[Numpy-discussion] Really cruel draft of vbench setup for NumPy (.add.reduce benchmarks since 2011)

Sebastian Berg sebastian at sipsolutions.net
Mon May 6 12:03:52 EDT 2013

On Mon, 2013-05-06 at 10:32 -0400, Yaroslav Halchenko wrote:
> On Wed, 01 May 2013, Sebastian Berg wrote:
> > > btw -- is there something like panda's vbench for numpy?  i.e. where
> > > it would be possible to track/visualize such performance
> > > improvements/hits?
> > Sorry if it seemed harsh, but only skimmed mails and it seemed a bit
> > like the an obvious piece was missing... There are no benchmark tests I
> > am aware of. You can try:
> > a = np.random.random((1000, 1000))
> > and then time a.sum(1) and a.sum(0), on 1.7. the fast axis (1), is only
> > slightly faster then the sum over the slow axis. On earlier numpy
> > versions you will probably see something like half the speed for the
> > slow axis (only got ancient or 1.7 numpy right now, so reluctant to give
> > exact timings).
> FWIW -- just as a cruel first attempt look at
> http://www.onerussian.com/tmp/numpy-vbench-20130506/vb_vb_reduce.html
> why float16 case is so special?

Float16 is special, it is cpu-bound -- not memory bound as most
reductions -- because it is not a native type. First thought it
was weird, but it actually makes sense, if you have a and b as float16:

a + b

is actually more like (I believe...):

float16(float32(a) + float32(b))

This means there is type casting going on *inside* the ufunc! Normally
casting is handled outside the ufunc (by the buffered iterator).  Now I
did not check, but when the iteration order is not optimized, the ufunc
*can* simplify this to something similar to this (along the reduction

result = float32(a[0])
for i in xrange(a[1:]):
    result += float32(a.next())
return float16(result)

While for "optimized" iteration order, this cannot happen because the
intermediate result is always written back.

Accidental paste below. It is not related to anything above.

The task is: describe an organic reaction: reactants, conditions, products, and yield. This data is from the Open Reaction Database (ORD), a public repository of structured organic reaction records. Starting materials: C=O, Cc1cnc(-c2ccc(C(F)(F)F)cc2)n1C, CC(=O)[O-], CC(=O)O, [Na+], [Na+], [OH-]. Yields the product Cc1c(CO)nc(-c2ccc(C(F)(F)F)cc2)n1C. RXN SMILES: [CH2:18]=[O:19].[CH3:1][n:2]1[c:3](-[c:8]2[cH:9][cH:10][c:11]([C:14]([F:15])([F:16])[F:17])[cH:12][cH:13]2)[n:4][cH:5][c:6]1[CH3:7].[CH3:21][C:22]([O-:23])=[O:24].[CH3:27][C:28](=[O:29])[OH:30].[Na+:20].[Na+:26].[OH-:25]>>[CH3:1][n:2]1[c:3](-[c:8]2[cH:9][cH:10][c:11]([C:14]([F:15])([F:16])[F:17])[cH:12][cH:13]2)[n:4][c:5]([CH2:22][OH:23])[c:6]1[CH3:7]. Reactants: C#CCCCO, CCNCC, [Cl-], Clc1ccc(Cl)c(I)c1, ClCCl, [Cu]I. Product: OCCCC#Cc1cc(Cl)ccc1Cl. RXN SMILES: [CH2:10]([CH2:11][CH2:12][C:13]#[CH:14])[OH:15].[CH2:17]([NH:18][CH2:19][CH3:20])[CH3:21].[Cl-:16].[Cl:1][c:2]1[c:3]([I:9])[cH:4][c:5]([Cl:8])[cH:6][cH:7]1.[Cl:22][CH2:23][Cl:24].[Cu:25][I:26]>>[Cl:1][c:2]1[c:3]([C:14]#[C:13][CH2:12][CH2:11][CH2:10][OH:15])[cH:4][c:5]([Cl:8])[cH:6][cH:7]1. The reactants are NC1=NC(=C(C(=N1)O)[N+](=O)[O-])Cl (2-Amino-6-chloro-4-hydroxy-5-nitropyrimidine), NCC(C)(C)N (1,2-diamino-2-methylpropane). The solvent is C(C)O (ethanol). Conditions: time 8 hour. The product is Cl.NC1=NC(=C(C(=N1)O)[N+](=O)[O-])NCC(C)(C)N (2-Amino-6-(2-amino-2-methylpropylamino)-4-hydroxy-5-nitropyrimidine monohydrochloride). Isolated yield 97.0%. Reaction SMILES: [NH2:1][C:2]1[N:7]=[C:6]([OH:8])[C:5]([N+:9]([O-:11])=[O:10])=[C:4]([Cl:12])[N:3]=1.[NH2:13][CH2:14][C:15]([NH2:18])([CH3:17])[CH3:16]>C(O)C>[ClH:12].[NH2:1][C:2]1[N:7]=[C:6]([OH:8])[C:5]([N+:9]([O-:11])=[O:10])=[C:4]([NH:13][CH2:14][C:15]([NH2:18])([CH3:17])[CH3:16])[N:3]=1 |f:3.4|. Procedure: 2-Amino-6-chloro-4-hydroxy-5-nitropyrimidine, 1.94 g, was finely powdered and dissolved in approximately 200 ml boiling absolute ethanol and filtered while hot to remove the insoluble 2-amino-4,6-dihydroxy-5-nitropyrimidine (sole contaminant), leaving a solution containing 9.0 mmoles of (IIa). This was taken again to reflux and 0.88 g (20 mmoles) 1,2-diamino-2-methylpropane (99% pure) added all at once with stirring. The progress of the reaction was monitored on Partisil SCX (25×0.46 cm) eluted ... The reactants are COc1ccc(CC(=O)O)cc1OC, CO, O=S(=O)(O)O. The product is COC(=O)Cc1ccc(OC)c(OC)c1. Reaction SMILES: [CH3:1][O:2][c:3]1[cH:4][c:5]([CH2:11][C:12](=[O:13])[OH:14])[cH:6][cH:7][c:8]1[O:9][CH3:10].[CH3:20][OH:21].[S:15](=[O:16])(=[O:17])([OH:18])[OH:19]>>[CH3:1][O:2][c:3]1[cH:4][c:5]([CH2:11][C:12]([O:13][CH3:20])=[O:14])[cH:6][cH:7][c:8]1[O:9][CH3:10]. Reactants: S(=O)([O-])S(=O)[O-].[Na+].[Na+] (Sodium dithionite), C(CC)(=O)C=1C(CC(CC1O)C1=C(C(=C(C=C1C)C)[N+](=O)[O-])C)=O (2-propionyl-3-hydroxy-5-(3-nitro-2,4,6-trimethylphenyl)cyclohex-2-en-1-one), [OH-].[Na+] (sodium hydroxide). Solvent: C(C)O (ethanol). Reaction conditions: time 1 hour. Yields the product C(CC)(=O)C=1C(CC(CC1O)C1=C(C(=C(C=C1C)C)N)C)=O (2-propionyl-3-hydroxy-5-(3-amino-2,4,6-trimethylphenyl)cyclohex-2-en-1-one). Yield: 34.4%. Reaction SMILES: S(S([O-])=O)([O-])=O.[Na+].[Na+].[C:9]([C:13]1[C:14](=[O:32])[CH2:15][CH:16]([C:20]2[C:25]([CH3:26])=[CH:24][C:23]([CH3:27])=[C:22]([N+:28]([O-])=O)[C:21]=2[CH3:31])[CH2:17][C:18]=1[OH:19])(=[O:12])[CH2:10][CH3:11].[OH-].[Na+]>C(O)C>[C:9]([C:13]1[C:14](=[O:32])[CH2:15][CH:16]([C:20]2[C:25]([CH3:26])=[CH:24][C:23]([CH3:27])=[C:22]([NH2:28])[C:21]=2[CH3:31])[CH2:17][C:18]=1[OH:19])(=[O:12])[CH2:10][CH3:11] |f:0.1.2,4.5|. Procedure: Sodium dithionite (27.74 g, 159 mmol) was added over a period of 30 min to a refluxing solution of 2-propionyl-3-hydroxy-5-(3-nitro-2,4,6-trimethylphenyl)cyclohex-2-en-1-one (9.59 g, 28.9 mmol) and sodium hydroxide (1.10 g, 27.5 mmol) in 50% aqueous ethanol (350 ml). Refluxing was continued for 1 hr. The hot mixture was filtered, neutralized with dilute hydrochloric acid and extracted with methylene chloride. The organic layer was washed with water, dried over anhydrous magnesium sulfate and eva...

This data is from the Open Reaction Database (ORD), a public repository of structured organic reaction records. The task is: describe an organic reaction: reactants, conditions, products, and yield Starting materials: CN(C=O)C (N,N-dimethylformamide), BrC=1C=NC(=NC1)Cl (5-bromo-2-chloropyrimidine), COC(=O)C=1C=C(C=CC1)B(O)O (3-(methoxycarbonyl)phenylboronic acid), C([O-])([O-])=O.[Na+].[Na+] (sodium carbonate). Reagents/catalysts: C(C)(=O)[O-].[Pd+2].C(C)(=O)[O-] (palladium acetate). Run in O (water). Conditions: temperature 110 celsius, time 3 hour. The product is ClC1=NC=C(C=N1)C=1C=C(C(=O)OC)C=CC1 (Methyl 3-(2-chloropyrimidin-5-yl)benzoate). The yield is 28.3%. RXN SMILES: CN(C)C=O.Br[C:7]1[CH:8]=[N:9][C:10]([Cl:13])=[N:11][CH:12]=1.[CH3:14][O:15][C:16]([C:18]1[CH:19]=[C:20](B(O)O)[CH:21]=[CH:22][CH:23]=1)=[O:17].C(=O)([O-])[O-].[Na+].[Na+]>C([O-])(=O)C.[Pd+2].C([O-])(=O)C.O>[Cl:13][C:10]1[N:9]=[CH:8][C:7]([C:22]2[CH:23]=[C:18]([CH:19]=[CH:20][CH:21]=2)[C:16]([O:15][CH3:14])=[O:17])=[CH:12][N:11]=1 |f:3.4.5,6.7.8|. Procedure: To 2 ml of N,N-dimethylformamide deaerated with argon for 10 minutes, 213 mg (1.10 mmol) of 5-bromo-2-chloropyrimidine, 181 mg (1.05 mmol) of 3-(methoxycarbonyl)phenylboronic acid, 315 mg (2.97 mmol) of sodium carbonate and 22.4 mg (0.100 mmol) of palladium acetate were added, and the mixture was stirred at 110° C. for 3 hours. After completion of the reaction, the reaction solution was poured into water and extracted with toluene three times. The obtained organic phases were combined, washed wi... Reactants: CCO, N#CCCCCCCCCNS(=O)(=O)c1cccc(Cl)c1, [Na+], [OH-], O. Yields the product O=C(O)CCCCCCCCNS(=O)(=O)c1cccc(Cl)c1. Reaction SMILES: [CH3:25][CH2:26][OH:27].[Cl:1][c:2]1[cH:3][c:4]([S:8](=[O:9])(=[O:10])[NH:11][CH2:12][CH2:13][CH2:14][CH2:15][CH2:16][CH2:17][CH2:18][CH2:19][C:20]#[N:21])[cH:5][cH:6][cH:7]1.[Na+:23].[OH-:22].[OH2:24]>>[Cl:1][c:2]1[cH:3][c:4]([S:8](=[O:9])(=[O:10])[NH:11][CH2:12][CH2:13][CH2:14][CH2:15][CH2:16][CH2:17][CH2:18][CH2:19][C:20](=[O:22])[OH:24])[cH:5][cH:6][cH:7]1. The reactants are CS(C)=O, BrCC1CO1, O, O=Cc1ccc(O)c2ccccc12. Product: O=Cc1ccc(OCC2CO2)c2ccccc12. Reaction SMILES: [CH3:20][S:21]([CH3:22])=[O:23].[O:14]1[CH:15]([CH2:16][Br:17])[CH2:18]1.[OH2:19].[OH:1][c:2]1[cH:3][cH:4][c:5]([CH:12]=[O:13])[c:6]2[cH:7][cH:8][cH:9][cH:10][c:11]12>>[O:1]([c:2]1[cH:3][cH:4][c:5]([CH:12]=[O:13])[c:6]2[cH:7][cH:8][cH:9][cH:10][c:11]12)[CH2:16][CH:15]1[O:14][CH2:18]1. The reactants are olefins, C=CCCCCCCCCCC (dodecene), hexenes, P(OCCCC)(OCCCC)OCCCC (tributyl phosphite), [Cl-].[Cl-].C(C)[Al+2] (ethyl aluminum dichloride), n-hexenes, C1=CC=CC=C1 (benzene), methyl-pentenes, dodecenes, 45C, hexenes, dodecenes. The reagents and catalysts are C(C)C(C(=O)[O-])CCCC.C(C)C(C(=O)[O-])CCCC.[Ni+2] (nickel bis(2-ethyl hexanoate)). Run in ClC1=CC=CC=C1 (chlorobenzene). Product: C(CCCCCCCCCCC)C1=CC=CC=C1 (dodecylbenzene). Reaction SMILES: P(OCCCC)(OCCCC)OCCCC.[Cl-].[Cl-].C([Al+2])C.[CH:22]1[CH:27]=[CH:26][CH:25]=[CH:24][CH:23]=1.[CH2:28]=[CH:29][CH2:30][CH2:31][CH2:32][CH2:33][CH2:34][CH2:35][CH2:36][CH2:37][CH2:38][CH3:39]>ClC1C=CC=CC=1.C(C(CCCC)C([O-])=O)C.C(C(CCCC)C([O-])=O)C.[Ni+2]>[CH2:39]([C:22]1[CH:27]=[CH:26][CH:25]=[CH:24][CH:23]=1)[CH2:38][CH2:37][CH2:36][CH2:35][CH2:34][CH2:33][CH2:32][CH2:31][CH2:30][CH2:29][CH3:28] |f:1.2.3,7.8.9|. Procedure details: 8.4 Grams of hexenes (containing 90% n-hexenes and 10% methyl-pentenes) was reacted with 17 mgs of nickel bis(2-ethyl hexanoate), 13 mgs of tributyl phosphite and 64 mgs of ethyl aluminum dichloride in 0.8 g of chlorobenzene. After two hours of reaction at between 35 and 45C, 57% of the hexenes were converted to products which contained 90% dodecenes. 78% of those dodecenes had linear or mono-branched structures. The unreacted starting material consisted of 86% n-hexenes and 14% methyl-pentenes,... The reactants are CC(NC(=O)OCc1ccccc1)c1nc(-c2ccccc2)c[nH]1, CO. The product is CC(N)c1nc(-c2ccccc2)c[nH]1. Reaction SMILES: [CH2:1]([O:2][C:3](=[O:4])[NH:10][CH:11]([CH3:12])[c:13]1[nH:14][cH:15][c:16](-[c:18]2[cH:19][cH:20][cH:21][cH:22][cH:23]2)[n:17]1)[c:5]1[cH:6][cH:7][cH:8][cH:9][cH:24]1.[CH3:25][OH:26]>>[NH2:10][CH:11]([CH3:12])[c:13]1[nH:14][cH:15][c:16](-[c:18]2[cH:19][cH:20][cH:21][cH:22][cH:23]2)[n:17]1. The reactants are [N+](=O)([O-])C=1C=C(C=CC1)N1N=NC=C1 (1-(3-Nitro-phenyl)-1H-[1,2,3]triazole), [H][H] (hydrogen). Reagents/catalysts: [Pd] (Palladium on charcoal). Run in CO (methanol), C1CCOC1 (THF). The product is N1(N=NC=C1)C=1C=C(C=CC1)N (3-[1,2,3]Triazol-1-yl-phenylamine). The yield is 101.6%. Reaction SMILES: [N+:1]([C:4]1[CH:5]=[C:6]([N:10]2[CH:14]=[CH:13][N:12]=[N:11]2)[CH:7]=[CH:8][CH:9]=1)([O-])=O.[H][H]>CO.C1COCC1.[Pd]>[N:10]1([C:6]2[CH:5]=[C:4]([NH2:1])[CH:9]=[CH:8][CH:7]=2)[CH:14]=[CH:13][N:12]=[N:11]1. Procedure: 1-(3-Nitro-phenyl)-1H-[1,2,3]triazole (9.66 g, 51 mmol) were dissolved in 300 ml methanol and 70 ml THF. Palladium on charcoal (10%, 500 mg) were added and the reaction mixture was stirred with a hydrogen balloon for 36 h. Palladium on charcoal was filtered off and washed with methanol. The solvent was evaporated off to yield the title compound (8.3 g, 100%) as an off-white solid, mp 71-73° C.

This means for optimized iteration order a single conversion to float is
necessary (in the inner loop), while for unoptimized iteration order two
conversions to float and one back is done.  Since this conversion is
costly, the memory throughput is actually not important (no gain from
buffering). This leads to the visible slowdown.  This is of course a bit
annoying, but not sure how you would solve it (Have the dtype signal
that it doesn't even want iteration order optimization? Try to do move
those weird float16 conversations from the ufunc to the iterator

> I have pushed this really coarse setup (based on some elderly copy of
> pandas' vbench) to
> https://github.com/yarikoptic/numpy-vbench
> if you care to tune it up/extend and then I could fire it up again on
> that box (which doesn't do anything else ATM AFAIK).   Since majority of
> time is spent actually building it (did it with ccache though) it would
> be neat if you come up with more of benchmarks to run which you might
> think could be interesting/important.

I think this is pretty cool! Probably would be a while until there are
many tests, but if you or someone could set such thing up it could
slowly grow when larger code changes are done?



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